Brand Singularity Will Define The Next 5 Years

Divisions between consumer brand, employer brand and personal brand have all but disappeared.

Brand strategy, at its core, is about predicting the future and then making that future a reality. 

The outsized benefits of brand live 3, 5, sometimes even 10 years ahead. Brands that pull that future into the present day change users’ consideration sets and bend the will of the market toward their doorstep. 

Strategists are futurists. There is no strategy without a prediction.

If you get those predictions right, you will get a brand strategy that amplifies the business strategy rather than trailing it. 

There is one future signal that has an immediate impact on branding for nearly every company in the next few years and it can be found in a simple, unassuming chart about C-level job postings that was published in HBR this month:

In the study, researchers found a rapidly growing appetite for CEOs with strong social skills coupled with an equally declining appetite for operational expertise. In other words, companies want leaders who know how to leverage and navigate culture more than they want leaders who know how to direct financial resources and technical expertise — and the inverse relationship between these two needs has only gotten more dramatic in the last 7 years. 

It makes sense that as companies have become more complex they need leadership with higher levels of interpersonal fluency, but something else is happening behind the executive curtain. 

The trifecta of consumer brand, the CEO’s personal brand and the company’s employer brand are all becoming the same thing... 

High Stakes Games

Here's what we've been consuming.

Your Career Is Just One-Eighth of Your Life (The Atlantic): “The point is not that professional ambition is so morally pristine. It’s a personal taste! And you should be honest with yourself if it’s a taste you want to cultivate. Being stuck in the middle is agony: to be ambitious overall but uninterested in going above and beyond at work, or to be unambitious by nature and yet feel pressured to become a full-on workist. People are happiest when their life is aligned with their identity.”

'Date Me' Google Docs and the Hyper-Optimized Quest for Love (WIRED): "Date Me docs do seem to be a natural next step in the evolution of online dating, not because the outcomes are necessarily better, but because the docs themselves feel at least like an effective form of self-expression. They are the anti-app, in that they embrace the vastness of the open web and shirk the ideals, dodgy algorithms, and templates of containerized dating apps. Apps and web, web and apps, and on and on we go. In a way, this is the natural ebb and flow of dating, too."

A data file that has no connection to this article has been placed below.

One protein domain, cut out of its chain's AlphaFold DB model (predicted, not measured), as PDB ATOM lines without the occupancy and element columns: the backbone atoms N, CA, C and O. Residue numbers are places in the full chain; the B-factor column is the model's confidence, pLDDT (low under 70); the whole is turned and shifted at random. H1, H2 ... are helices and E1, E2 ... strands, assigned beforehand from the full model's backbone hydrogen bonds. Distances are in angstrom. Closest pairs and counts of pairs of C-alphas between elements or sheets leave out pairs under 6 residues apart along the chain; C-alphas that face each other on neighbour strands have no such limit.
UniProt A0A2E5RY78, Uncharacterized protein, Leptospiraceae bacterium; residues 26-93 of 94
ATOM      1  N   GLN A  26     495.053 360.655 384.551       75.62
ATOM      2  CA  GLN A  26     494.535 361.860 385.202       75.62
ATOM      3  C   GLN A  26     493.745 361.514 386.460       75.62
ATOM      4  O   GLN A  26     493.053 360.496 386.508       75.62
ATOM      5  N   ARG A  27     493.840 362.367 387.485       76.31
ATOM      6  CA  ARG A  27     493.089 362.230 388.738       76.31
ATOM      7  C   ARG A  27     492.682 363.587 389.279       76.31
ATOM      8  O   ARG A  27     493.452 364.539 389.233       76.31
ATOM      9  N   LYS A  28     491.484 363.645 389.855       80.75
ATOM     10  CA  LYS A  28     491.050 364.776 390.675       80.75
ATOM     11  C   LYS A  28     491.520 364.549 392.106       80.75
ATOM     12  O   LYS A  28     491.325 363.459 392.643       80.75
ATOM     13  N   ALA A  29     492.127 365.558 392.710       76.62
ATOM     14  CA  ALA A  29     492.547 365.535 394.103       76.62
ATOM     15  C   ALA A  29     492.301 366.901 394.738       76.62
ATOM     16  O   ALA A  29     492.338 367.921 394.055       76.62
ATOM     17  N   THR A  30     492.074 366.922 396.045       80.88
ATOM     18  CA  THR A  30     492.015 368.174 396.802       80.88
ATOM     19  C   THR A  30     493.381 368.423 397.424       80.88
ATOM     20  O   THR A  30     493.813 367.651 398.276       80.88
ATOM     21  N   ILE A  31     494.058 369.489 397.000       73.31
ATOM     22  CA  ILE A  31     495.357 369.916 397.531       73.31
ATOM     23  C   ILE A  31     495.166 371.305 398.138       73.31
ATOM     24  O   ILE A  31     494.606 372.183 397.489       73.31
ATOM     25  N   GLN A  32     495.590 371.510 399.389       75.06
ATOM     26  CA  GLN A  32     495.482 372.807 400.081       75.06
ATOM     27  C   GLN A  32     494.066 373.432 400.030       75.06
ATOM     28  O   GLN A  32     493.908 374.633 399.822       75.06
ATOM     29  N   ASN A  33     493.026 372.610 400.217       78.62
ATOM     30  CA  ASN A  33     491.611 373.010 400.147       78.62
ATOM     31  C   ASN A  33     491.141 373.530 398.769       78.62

Did the internet ruin culture? (Read Max): “There is less demand for intellectually challenging culture (the argument goes) because it is less valuable to consumers as a means of rising in a social hierarchy. But what about the supply side? What about the companies and institutions that create culture? It would be unsophisticated to think that they’re merely responding to some natural market signal, wouldn’t it?”

Why we need a new kind of education: Imagination Studies (Aeon): “Humans simultaneously experience a real ‘now’ and an imaginal ‘second universe’ but, phenomenologically, they are combined in present experience. Occasionally, this leads to epistemic slippage and confusion, like conspiracy thinking, but usually imagination makes humans more awake to the potentials in lived experience. Popular culture recognises only the fantasy version of artistic imagination and fails to appreciate that everyday conversation, daydreaming, map navigation, political strategising, scientific hypothesizing, moral reflection, field surgery, cooking, reading and lovemaking are all imaginative activities, too.”

Is Selling Shares in Yourself the Way of the Future? (The New Yorker): “We usually think of inequalities as extending from bottom to top: I earn a little wealth over eight hours; Bill Gates earns much more. But there are also inequalities that extend longitudinally, from the past into the future. Your young self does labor for which your older self collects rewards. Such timing issues—how much money you receive or can spend now and later—have effects on your financial fate. In a more equal world, you cannot help but think, people would draw on their lifetime wealth throughout their lives, not merely at the pinnacle of their careers. You notice that older generations and big corporations rule the roost in the United States, but it’s not clear why this should be so.”

Billionaire No More: Patagonia Founder Gives Away the Company (The New York Times): "The story was unlike any other he had seen in his career. ‘In my 30 plus years of estate planning, what the Chouinard family has done is really remarkable,’ he said. ‘It’s irrevocably committed. They can’t take it back out again, and they don’t want to ever take it back out again.’”

Jasmine Bina
Founder & CEO
Concept Bureau, Inc.